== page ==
She went to the University of Buffalo, originally to study architecture. But she changed her major to urban planning when she realized she loved that concept more than designing individual buildings. She graduated in 2008 and then earned her master's degree in city and regional planning at The Ohio State University in 2010.
After that she worked in the private sector at several engineering firms in the Capital Region, sometimes working on infrastructure projects, and sometimes doing work for municipalities.
"Through that I realized I had the skills and I had the knowledge," Bearcroft said. "And I could really make a change in my community and where I'm from."
In 2015 she was hired as the Montgomery County senior planner. She said she loved working in the public sector, and that job eventually led her to working for the city.
Bearcroft is passionate about what she believes are the many good things proper urban planning can do for a community. She is a disciple of Jane Jacobs, a journalist who wrote books critical of the urban renewal movement, which Jacobs believed often did not reflect city dwellers' needs.
Bearcroft has created a social media character called "Amsterdam Jane", which can be found at the Instagram handle @Amsterdam_Jane. Amsterdam Jane is a Jane Jacobs doll, which Bearcroft uses in a series of photograph posts, where Amsterdam Jane can be seen in perspective shots that illustrate modern urban planning concepts.
"Back in the day it was a lot of just planners sitting inside, behind closed doors making decisions for whole communities without community input," said Bearcroft of early urban planning thinking.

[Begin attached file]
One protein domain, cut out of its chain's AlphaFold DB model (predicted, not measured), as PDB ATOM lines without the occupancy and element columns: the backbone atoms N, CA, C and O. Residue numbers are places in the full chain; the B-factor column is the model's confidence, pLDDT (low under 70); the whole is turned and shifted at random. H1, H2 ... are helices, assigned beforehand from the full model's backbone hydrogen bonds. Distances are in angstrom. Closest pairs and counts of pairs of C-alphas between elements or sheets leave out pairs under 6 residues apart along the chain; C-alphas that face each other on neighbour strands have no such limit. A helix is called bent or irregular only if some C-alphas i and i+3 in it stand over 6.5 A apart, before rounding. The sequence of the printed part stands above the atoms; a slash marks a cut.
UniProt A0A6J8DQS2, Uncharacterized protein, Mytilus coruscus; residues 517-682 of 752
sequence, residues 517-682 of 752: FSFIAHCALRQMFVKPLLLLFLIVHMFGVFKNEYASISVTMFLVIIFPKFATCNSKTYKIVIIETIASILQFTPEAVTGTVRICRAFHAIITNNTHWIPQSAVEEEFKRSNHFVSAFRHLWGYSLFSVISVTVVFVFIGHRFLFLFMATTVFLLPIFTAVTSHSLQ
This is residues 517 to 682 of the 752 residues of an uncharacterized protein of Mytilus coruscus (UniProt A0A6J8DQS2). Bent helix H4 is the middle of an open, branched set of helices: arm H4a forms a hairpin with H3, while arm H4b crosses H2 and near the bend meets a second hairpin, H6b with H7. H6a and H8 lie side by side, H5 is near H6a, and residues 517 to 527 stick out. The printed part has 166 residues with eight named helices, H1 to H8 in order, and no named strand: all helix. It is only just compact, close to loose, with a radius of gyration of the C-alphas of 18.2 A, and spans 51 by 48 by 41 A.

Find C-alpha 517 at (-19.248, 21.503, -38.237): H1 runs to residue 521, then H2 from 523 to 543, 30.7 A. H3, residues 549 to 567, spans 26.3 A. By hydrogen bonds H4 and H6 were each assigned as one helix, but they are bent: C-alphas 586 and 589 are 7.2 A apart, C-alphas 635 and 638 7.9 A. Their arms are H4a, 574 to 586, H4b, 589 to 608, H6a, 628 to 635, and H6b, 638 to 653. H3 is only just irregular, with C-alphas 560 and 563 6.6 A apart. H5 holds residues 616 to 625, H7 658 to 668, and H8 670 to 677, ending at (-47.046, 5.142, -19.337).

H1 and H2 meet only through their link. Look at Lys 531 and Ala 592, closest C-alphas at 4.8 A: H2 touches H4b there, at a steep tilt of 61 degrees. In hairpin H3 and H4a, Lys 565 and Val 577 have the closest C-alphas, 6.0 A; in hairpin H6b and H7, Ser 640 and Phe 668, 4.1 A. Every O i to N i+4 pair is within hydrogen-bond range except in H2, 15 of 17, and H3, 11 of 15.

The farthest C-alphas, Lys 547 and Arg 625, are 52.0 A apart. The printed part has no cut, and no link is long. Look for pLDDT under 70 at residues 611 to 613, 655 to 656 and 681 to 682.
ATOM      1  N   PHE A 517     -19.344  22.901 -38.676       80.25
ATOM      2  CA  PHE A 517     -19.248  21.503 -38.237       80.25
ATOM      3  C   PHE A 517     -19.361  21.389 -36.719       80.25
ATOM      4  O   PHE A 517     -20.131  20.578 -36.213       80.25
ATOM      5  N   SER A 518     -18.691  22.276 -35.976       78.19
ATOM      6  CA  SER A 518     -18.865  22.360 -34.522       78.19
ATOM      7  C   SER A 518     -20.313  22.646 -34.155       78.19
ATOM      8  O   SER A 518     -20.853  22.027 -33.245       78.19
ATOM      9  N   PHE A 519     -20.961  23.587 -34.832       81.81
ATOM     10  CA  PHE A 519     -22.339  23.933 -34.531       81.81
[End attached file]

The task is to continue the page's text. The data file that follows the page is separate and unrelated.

But the field has evolved, matured, learned from its failings, Bearcroft said. Soliciting opinions from city residents -- stakeholders in any public project -- has become paramount.
Bearcroft recently took Amsterdam Jane to the Memphis Pyramid, which was originally built as a 20,000-seat arena used by the Memphis Grizzlies. The building, a striking pyramid-shaped design dominated by its glass shell, stopped being used a sports complex in 2004.
Now, it's Bass Pro Shops sporting goods megastore, hugely successful, attracting customers who travel from throughout the region to visit and shop. There they can marvel at an array of live fish, fowl and reptiles featured among the attractions.
"There's a hotel that is full all the time, with people actually staying in this store. There's a restaurant. There's an observation deck, and it's really turned into this draw," Bearcroft said.
Bearcroft said the location is an inspiration for how good planning can overcome poor planning.
"We have a mall, they have a pyramid," Bearcroft said.
Bearcroft said she is on a mission to help her community recover from the mistakes of the past. She said she hopes she can help residents envision what she sees when she looks at the possibilities of what good planning could provide them.
"I love being able to go home at the end of the day and know that I made a difference in the city of Amsterdam, where I'm from, where I live," Bearcroft said. "I want people to stay here after school. I want to people to find a house here, an apartment here and a job here."
More from this week: Our top stories Feb. 2-8, 2019